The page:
Rantz: King County goes to war with Christmas, Hanukkah decorations
Nov 13, 2022, 12:04 PM | Updated: 5:56 pm
You can celebrate LGBT Pride and wear a Black Lives Matter button throughout your day as a King County employee. But you better not show a nativity set or menorah on your digital workspace or your home office.
King County Human Resources warned employees not to decorate their workspaces with overtly Christmas or Hanukkah decorations. They fear decorations may offend employees.
Gloria Ngezaho, Workforce Equity Manager for the Department of Human Resources, authored a memo titled “Guidelines for Holiday Decorations for King County Employees” to outline expectations. It says the county “remains committed to honoring the diversity in its workforce and is fortunate to have employees from many diverse backgrounds.”
Just don’t go too far.
“Before adding any decorations to your workspace (including your virtual workspace), consider the likely effect of such decorations on all of the employees in and outside your work group,” reads the memo obtained by the Jason Rantz Show on KTTH by a county staffer who found it posted internally last week.
County employees feign hostility
The county has employees so hostile to religious symbols (real or perceived), it focuses warnings primarily on virtual backgrounds. This presumably extends to your office home office if it’s shown on webcam.
“Some employees may not share your religion, practice any religion, or share your enthusiasm for holiday decorations. Displays of religious symbols may only be displayed in an employee’s personal workspace. Religious symbols should not be displayed in or as a background to an employee’s virtual workspace,” the memo explains.
The memo says you cannot include Nativity sets or menorahs. But the list of symbols banned from virtual display extends well beyond what you would display for the holidays: stars of David, a cross or a crucifix, and images of Jesus or Mary.
To ensure that HR isn’t accused of focusing exclusively on Christians and Jews, even though that appears to be the intent, the memo warns against the dharma wheel, crescent and star, aum, khanda, and a nine-pointed star. None of these symbols are displayed for the holiday season.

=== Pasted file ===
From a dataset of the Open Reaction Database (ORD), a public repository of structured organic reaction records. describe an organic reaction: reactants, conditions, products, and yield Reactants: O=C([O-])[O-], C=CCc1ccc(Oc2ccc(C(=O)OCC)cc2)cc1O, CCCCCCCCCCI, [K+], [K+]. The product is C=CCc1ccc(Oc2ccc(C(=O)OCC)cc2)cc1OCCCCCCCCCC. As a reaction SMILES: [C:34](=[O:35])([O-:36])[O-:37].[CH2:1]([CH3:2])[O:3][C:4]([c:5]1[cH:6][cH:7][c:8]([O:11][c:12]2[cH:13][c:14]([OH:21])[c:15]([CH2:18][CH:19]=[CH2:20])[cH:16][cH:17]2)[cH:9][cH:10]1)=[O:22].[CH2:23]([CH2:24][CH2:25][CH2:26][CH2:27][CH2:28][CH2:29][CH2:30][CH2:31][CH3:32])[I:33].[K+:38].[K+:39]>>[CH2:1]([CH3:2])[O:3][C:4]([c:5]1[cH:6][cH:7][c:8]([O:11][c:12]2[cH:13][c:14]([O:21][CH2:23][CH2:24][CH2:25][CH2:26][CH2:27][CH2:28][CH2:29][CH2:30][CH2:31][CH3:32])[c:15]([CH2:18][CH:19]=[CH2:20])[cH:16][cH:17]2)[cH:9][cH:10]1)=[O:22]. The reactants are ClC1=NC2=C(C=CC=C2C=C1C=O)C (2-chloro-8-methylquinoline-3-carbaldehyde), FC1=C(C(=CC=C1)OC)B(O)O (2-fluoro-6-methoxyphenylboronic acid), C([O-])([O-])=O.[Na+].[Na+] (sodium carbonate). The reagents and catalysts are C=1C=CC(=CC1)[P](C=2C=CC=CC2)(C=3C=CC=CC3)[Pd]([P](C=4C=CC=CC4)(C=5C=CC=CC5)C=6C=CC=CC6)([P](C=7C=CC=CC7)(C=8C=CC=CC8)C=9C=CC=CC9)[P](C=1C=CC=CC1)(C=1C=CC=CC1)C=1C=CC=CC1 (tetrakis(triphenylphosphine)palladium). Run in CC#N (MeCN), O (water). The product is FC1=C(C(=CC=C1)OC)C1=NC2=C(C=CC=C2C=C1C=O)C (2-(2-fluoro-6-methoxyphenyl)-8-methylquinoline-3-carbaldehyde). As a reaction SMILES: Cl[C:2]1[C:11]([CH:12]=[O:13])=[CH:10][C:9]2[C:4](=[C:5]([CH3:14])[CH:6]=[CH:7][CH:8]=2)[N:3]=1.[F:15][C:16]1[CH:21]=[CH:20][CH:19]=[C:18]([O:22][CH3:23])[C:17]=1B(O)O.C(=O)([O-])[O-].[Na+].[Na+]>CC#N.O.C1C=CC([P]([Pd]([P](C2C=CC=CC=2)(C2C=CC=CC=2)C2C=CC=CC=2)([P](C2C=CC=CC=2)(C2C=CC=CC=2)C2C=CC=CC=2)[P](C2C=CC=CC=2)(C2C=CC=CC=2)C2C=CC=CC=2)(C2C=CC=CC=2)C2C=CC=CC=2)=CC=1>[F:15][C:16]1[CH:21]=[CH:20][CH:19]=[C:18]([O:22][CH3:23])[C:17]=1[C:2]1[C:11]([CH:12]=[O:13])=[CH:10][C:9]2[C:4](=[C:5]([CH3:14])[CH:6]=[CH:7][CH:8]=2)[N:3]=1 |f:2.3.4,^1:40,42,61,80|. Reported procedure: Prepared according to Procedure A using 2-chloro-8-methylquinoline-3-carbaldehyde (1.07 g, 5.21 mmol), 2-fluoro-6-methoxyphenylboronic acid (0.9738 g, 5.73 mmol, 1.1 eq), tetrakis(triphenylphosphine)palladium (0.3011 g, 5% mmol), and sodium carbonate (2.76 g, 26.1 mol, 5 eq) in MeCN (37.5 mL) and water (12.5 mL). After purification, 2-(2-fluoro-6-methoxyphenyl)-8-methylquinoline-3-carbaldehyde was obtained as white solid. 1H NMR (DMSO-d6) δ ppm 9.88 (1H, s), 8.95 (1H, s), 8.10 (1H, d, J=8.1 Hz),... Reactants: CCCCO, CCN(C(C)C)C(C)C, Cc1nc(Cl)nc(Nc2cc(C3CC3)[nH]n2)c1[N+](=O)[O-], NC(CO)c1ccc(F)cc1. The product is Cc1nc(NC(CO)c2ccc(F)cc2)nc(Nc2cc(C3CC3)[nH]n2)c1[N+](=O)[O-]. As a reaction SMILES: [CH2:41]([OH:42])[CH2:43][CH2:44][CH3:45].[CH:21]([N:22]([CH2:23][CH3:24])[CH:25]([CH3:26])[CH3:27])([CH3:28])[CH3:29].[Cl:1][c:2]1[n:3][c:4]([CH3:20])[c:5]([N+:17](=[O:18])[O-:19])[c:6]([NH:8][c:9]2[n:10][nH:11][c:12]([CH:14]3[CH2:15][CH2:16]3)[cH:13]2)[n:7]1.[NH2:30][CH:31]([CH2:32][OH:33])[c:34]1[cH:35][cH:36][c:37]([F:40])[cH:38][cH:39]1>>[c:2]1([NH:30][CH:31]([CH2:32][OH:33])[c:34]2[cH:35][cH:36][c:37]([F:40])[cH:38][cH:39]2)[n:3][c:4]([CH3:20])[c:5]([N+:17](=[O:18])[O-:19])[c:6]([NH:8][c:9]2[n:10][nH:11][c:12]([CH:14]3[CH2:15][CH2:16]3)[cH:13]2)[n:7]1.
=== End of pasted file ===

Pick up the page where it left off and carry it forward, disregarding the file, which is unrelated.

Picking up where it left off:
You can, however, decorate with snowflakes, wreaths, and holly. You can even show pine trees, “so long as they are not decorated with religious symbols.”
Keep it private
Common areas must be completely free from decorations employees or members of staff will feign offense over.
“For those who are not teleworking, common areas within work units are considered a public area. These spaces are shared by multiple employees in the performance of their jobs. Such areas would include breakrooms, conference rooms, and reception areas. Religious symbols are not appropriate in these areas, because it may cause disruption to co-workers or members of the public that do not share that particular religion,” the memo claims.
The memo states that, as a public institution, it “cannot appear to support any particular religion.” And the guidelines apply to holiday gatherings.
“It’s been a number of years, but we were told we can’t wish anyone a “Merry Christmas.” People were literally reported to HR if they put it in their e-mail(s),” a county staffer emailed the Jason Rantz Show on KTTH. “Years ago the Christmas party (red/green decor) became a Holiday party with silver/blue decor and no holiday music. It then became the annual party with nothing.”
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